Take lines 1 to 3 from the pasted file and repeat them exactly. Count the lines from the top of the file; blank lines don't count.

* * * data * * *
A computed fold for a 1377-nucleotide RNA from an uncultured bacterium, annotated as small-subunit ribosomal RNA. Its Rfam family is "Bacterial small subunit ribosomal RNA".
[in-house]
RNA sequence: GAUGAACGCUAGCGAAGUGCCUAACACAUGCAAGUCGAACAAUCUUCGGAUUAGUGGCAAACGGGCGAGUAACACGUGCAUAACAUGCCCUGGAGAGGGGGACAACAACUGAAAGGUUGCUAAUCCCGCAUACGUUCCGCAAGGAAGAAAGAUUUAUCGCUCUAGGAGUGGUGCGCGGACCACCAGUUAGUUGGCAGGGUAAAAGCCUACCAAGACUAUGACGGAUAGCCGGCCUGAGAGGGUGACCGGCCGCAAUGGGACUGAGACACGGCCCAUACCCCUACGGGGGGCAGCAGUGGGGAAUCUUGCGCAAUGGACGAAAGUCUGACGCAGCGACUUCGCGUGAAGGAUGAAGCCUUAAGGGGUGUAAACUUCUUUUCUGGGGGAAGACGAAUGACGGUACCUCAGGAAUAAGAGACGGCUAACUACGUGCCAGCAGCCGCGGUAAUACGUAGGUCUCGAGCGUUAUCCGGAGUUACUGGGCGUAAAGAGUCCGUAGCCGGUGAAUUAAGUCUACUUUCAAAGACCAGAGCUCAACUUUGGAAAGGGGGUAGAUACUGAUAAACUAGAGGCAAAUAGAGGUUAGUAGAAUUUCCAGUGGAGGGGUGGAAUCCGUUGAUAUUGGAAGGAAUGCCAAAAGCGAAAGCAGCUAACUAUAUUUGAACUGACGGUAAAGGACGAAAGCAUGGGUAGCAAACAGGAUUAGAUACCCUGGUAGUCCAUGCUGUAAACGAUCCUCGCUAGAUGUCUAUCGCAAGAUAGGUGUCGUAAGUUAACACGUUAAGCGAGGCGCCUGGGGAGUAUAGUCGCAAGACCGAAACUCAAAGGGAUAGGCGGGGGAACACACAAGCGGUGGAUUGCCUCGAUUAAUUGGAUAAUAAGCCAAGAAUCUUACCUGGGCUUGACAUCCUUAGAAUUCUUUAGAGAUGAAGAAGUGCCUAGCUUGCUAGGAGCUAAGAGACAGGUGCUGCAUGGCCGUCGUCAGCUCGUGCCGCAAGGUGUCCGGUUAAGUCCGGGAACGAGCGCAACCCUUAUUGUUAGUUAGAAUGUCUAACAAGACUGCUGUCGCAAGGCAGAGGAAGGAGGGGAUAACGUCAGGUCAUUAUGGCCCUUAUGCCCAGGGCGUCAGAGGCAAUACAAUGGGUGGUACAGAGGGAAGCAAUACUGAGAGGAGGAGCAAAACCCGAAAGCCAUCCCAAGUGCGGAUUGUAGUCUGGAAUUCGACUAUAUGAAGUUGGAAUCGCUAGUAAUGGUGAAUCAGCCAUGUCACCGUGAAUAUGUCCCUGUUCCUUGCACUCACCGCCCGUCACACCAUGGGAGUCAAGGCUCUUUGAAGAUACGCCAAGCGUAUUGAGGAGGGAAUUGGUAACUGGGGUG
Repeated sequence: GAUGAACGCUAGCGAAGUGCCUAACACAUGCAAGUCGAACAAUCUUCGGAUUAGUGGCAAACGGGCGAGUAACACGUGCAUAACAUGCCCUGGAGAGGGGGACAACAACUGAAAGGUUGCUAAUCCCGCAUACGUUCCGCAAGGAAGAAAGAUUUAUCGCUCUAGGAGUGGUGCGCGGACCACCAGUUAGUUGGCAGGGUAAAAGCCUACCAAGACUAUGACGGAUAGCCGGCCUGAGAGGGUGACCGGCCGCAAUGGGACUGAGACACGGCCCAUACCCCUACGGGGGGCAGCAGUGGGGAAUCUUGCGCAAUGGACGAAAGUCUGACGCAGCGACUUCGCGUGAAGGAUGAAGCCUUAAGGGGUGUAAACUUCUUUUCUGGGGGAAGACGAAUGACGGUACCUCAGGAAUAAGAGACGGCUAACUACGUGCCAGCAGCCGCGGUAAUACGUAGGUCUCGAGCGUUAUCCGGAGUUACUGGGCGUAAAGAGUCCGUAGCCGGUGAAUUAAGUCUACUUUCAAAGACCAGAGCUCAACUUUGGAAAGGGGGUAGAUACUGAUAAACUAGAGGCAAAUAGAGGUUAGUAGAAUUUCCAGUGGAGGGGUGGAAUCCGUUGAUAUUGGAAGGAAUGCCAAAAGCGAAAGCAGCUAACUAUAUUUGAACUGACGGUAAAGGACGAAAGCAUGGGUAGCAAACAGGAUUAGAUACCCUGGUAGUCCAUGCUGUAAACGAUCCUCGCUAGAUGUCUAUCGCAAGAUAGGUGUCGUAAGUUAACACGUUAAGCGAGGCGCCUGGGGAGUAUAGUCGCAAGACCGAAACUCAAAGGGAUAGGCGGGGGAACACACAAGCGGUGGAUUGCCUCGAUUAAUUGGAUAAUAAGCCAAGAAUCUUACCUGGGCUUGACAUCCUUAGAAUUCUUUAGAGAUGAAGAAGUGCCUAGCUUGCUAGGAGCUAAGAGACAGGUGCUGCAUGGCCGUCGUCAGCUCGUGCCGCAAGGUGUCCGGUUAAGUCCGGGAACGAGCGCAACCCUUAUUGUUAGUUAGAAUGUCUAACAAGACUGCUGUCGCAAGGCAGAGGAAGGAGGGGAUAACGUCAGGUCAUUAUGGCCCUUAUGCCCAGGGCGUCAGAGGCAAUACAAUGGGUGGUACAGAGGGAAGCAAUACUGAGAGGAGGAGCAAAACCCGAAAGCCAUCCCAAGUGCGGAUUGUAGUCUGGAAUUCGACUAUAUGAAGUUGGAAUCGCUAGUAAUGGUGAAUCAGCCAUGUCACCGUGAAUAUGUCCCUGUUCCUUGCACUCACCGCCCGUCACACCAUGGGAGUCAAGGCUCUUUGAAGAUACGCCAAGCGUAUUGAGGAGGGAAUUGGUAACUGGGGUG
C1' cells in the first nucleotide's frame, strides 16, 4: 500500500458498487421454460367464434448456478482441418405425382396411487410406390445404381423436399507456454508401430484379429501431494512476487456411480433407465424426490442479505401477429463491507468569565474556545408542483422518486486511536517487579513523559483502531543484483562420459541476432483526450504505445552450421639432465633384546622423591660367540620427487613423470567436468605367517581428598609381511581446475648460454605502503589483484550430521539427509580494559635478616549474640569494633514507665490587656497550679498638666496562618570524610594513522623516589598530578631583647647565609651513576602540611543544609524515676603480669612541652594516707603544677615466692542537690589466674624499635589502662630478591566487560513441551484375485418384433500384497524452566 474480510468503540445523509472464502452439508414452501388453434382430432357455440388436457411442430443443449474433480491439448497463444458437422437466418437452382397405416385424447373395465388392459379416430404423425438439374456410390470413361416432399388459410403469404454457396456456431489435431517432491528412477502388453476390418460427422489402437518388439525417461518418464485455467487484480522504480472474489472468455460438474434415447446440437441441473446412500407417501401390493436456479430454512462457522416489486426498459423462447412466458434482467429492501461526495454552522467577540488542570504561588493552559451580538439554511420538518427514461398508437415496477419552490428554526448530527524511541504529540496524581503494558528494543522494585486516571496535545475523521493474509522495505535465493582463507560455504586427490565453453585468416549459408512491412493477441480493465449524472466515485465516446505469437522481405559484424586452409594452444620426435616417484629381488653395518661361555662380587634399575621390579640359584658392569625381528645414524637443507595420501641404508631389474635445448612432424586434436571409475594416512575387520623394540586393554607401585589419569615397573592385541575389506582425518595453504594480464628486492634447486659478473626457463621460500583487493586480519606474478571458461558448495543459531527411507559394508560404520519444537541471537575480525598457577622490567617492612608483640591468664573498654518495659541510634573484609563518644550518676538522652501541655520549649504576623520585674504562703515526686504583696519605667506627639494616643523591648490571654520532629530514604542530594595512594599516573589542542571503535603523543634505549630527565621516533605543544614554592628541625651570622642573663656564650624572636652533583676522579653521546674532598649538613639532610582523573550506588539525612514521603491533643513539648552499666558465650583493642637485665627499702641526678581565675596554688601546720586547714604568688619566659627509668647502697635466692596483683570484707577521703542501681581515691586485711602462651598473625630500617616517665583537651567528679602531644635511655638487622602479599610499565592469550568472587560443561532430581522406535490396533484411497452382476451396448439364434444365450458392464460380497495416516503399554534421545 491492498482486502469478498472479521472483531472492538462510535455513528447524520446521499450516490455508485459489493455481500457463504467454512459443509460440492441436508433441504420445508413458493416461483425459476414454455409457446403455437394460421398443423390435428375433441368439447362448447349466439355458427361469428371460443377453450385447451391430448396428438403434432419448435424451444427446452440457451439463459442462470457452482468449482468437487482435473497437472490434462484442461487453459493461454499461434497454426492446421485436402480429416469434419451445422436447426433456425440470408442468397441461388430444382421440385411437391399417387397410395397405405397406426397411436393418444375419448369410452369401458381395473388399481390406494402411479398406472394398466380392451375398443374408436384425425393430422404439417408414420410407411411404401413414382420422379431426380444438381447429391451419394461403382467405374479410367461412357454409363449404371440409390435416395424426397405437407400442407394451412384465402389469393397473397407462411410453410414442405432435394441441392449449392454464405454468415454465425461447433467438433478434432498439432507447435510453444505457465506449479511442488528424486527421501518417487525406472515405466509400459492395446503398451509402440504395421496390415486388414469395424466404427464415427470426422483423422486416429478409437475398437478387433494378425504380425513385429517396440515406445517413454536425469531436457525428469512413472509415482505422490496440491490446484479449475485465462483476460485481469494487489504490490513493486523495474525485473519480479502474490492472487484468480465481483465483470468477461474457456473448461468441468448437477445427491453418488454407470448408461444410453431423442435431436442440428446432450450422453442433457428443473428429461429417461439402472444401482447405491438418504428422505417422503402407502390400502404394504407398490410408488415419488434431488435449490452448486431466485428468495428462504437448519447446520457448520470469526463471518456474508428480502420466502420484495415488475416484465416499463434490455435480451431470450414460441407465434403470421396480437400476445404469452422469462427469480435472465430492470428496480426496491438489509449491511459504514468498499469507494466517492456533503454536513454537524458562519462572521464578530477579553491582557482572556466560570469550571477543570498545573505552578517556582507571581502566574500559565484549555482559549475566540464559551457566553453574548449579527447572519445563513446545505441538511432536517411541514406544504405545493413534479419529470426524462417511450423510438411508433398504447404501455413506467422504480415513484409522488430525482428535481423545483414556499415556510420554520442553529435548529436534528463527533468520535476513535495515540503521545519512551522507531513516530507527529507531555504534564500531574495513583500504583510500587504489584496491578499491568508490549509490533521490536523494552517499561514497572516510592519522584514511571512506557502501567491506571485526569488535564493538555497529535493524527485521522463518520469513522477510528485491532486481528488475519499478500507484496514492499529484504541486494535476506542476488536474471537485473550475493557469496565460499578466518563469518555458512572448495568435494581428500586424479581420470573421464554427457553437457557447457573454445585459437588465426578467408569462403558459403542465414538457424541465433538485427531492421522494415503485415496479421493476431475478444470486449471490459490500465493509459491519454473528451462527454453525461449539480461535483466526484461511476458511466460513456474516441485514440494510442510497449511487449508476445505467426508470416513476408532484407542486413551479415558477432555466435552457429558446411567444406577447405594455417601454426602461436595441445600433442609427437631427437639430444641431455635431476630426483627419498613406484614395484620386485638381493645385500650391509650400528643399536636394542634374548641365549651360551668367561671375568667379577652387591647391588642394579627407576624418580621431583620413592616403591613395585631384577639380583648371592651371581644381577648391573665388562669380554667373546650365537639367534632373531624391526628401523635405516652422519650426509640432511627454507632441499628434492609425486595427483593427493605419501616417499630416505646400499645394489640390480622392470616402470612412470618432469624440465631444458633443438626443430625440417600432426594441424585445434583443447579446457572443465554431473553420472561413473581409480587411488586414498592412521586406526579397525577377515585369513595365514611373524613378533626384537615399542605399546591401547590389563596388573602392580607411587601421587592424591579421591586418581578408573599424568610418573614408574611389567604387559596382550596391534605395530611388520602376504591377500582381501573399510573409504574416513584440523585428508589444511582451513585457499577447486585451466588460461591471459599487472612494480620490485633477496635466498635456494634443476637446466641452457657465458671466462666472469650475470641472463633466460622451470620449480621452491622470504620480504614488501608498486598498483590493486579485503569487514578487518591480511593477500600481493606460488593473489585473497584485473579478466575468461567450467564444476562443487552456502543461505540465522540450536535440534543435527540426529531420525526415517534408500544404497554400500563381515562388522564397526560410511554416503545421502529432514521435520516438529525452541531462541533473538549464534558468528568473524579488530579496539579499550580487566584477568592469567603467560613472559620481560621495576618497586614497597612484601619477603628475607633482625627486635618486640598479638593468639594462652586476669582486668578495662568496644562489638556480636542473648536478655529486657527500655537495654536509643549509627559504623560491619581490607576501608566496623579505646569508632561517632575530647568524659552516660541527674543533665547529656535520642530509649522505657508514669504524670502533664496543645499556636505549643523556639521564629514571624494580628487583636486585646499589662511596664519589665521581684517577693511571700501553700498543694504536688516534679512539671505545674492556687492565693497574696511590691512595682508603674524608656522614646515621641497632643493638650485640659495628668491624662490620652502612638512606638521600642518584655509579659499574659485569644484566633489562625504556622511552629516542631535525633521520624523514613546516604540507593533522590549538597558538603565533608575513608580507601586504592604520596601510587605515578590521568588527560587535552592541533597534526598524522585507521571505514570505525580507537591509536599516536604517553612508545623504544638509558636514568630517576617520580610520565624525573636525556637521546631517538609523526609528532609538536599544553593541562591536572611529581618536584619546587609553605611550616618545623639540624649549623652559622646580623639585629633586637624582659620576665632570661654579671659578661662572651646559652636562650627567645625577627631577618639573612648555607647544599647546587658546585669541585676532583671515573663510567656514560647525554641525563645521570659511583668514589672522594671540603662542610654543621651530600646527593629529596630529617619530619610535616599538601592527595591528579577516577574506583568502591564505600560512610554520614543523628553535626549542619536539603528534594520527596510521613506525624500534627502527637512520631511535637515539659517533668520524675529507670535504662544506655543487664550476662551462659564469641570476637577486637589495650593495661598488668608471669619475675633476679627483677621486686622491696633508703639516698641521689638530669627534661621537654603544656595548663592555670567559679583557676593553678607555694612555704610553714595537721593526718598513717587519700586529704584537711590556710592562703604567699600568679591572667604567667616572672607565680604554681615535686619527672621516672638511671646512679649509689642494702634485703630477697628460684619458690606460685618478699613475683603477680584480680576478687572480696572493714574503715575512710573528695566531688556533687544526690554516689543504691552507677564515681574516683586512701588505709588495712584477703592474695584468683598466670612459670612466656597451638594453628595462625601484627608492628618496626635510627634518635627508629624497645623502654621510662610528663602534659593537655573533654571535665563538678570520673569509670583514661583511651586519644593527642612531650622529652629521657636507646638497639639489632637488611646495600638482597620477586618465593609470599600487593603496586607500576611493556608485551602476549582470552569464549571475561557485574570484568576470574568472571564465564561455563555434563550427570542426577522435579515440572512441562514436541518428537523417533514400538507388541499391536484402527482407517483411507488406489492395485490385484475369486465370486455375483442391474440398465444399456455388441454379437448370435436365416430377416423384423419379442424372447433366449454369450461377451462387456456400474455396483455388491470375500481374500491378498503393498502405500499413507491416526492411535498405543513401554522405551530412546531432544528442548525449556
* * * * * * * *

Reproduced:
A computed fold for a 1377-nucleotide RNA from an uncultured bacterium, annotated as small-subunit ribosomal RNA. Its Rfam family is "Bacterial small subunit ribosomal RNA".
[in-house]
RNA sequence: GAUGAACGCUAGCGAAGUGCCUAACACAUGCAAGUCGAACAAUCUUCGGAUUAGUGGCAAACGGGCGAGUAACACGUGCAUAACAUGCCCUGGAGAGGGGGACAACAACUGAAAGGUUGCUAAUCCCGCAUACGUUCCGCAAGGAAGAAAGAUUUAUCGCUCUAGGAGUGGUGCGCGGACCACCAGUUAGUUGGCAGGGUAAAAGCCUACCAAGACUAUGACGGAUAGCCGGCCUGAGAGGGUGACCGGCCGCAAUGGGACUGAGACACGGCCCAUACCCCUACGGGGGGCAGCAGUGGGGAAUCUUGCGCAAUGGACGAAAGUCUGACGCAGCGACUUCGCGUGAAGGAUGAAGCCUUAAGGGGUGUAAACUUCUUUUCUGGGGGAAGACGAAUGACGGUACCUCAGGAAUAAGAGACGGCUAACUACGUGCCAGCAGCCGCGGUAAUACGUAGGUCUCGAGCGUUAUCCGGAGUUACUGGGCGUAAAGAGUCCGUAGCCGGUGAAUUAAGUCUACUUUCAAAGACCAGAGCUCAACUUUGGAAAGGGGGUAGAUACUGAUAAACUAGAGGCAAAUAGAGGUUAGUAGAAUUUCCAGUGGAGGGGUGGAAUCCGUUGAUAUUGGAAGGAAUGCCAAAAGCGAAAGCAGCUAACUAUAUUUGAACUGACGGUAAAGGACGAAAGCAUGGGUAGCAAACAGGAUUAGAUACCCUGGUAGUCCAUGCUGUAAACGAUCCUCGCUAGAUGUCUAUCGCAAGAUAGGUGUCGUAAGUUAACACGUUAAGCGAGGCGCCUGGGGAGUAUAGUCGCAAGACCGAAACUCAAAGGGAUAGGCGGGGGAACACACAAGCGGUGGAUUGCCUCGAUUAAUUGGAUAAUAAGCCAAGAAUCUUACCUGGGCUUGACAUCCUUAGAAUUCUUUAGAGAUGAAGAAGUGCCUAGCUUGCUAGGAGCUAAGAGACAGGUGCUGCAUGGCCGUCGUCAGCUCGUGCCGCAAGGUGUCCGGUUAAGUCCGGGAACGAGCGCAACCCUUAUUGUUAGUUAGAAUGUCUAACAAGACUGCUGUCGCAAGGCAGAGGAAGGAGGGGAUAACGUCAGGUCAUUAUGGCCCUUAUGCCCAGGGCGUCAGAGGCAAUACAAUGGGUGGUACAGAGGGAAGCAAUACUGAGAGGAGGAGCAAAACCCGAAAGCCAUCCCAAGUGCGGAUUGUAGUCUGGAAUUCGACUAUAUGAAGUUGGAAUCGCUAGUAAUGGUGAAUCAGCCAUGUCACCGUGAAUAUGUCCCUGUUCCUUGCACUCACCGCCCGUCACACCAUGGGAGUCAAGGCUCUUUGAAGAUACGCCAAGCGUAUUGAGGAGGGAAUUGGUAACUGGGGUG